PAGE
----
A GAME OF THREE HALVES...
Projectyle
  1. START PITCH. The game re-starts here after every goal and at the begging of each set.
  2. TEAM PLAYERS. One player per pitch: the players are unable to move through the tunnels.
  3. GOAL MOUTHS. One per pitch (except in the Frantic Zone).
  4. CONNECTING TUNNELS. Join all the pitches together. Only the projectyle is allowed to pass through.
  5. TEAM EMBLEMS. Show who's playing who. The top emblem indicates the match will be played on their home pitch.
  6. THE FRANTIC ZONE. In which all three teams have a goal-mouth to protect.

Projectyle logo

Futuristische Sportarten sind ja spätestens seit "Speedball" nichts Neues mehr auf dem Screen. Doch was sich Electronic Arts zu dem Thema ausgedacht hat, zählt nicht gerade zu den Meilensteinen der Softwaregeschichte...

Vorbei sind die Zeiten, als man sich noch mit Tennis oder Fußball abgab, in der Zukunft ist "Tribal" angesagt. Hier besteht das Spielfeld aus fünf sternförmig angeordneten Einzelfeldern, die durch eine Art von Schleusen miteinander verbunden sind.

Es treten drei Mannschaften gleichzeitig an, die jeweils als großer runder Punkt dargestellt werden (toooll). Der Ball, nein entschuldigt, natürlich das Projektil, muß durch die Schleusen geschubst werden, dafür gibt es dann Punkte.

Hin und wieder tauchen Bonussymbole auf, die sich positiv (mehr Power oder Sprungkraft) oder negativ (weniger...) auswirken können. Optionen gibt es reichlich, so unter anderem Zeitlupenwiederholung, Computerdemo und Drei-Spieler-Modus (mit Joystick-Adapter, sonst Tastatur).

Die Grafik ist mäßig, höchstens vier bis acht verschiedene Farben gleichzeitig, Ruckelscrolling und NTSC-Streifen. Sound ist zwar reichlich vorhanden (Musik und Effekte einzeln abschaltbar), aber recht langweilig gemacht.

Die Steuerung ist simpel, was bei dem schlichten Spielprinzip auch gar nicht anders geht. Das ganze wirkte auf mich wie ein müder "Speedball"-Abklatsch, der allenfalls zu dritt etwas Spaß macht: die wechselnden Hintergründe oder der Liga-Modus (acht Mannschaften) bleiben vergebliche Liebesmüh. (mm)



Projectyle logo

ELECTRONIC ARTS
PRICE: £24.99

In the movies, futuristic sports are depicted as explosive, destructive, exhilarating, and very glamorous. Not so, says EA, as they check their astronomical starcharts and discover Projectyle, a cross between snooker and Subbuteo.

The game arena is split into five square 'zones', connected together by vacuum tunnels to create a cross. In each zone you, plus two other players (human or computer controlled), command one character each with the eventual aim of knocking a small ball into an opposing goal. In two of the zones are solitary goals owned by one of your opponents. Likewise, one of the zones contains one of yours. The fourth and final outer area, known as the 'Frantic Zone', has a goal from each, so things can get petty hectic in here, hence the name.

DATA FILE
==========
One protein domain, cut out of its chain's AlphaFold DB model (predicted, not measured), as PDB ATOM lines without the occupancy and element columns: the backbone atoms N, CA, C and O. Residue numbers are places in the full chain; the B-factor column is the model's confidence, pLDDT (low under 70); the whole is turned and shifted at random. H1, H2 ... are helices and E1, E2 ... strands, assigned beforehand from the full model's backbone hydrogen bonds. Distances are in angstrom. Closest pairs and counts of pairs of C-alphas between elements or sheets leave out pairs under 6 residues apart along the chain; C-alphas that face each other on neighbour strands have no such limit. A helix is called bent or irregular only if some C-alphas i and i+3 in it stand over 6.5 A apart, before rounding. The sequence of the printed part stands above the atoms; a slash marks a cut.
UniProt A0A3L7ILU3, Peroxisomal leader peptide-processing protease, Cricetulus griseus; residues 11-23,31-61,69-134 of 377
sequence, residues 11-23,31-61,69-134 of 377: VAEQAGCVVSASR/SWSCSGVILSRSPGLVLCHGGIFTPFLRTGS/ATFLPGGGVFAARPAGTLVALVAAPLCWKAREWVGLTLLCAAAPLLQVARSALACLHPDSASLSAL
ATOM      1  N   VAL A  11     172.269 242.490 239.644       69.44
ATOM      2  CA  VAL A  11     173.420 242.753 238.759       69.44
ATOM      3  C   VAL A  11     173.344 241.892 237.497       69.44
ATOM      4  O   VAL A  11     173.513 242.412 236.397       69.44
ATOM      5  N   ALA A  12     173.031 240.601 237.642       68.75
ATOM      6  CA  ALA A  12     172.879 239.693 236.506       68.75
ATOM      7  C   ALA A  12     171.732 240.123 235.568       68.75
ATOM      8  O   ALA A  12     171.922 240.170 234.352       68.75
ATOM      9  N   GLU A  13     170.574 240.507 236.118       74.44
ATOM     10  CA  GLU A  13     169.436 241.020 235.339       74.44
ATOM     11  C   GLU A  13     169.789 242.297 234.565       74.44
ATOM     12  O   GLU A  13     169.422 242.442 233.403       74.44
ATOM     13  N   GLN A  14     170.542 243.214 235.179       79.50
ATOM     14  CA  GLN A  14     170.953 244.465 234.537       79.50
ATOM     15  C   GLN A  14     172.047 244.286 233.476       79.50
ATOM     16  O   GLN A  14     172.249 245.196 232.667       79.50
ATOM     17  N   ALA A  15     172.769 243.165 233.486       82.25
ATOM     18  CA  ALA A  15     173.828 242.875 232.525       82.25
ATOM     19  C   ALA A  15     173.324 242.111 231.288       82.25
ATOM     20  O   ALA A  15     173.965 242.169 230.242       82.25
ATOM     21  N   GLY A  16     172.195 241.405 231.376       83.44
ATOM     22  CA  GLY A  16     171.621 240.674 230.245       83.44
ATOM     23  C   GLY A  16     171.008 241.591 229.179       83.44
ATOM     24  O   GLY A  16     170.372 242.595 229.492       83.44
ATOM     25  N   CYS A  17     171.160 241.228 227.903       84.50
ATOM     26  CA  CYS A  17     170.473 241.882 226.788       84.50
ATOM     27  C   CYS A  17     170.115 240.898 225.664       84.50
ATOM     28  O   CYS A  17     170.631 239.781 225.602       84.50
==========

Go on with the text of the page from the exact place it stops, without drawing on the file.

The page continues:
I'm not a bad games player, but I did have one hell of a time getting to grips with the game controls. The idea is a well worn one. Manoeuvre your player to the desired angle, and then 'flick' him at the ball to send the ball flying at a chosen trajectory. Just this much in itself was hard to get used to, with staggeringly short inertia stopping you from making any tight moves, and when you have two other players smashing the ball out of your way, it can get a little frustrating.

But I persevered, and with time you do find yourself getting used to the controls, and the game does become enjoyable, but does it last?

Though it may not have sounded like it so far, there is a fair bit of variety to be found. All I have described so far is the game 'core'. Around this EA have structured an entire game network, including an eight player league, a sudden death championship, as well as solo game against the computer, friends or both.

There are a myriad of different backdrops and game graphics, which is nice, but sadly none of them are that great. A simple, blocked pattern is used for each, and the twin level parallax is really old hat. The scrolling is smooth and the movement of the characters and the balls is realistic enough to make the game convincing.

The sound really lets the game down. Unimaginative tunes, played with the same old guitar and drum samples.

Projectyle is a very subjective game. A simple idea executed well enough to appeal greatly to some people, but not to others. I didn't enjoy it because I found the control system too frustrating to get to grips with, but the I know some people that swear it's one of the best games they've ever played. Try before you buy.



Projectyle logo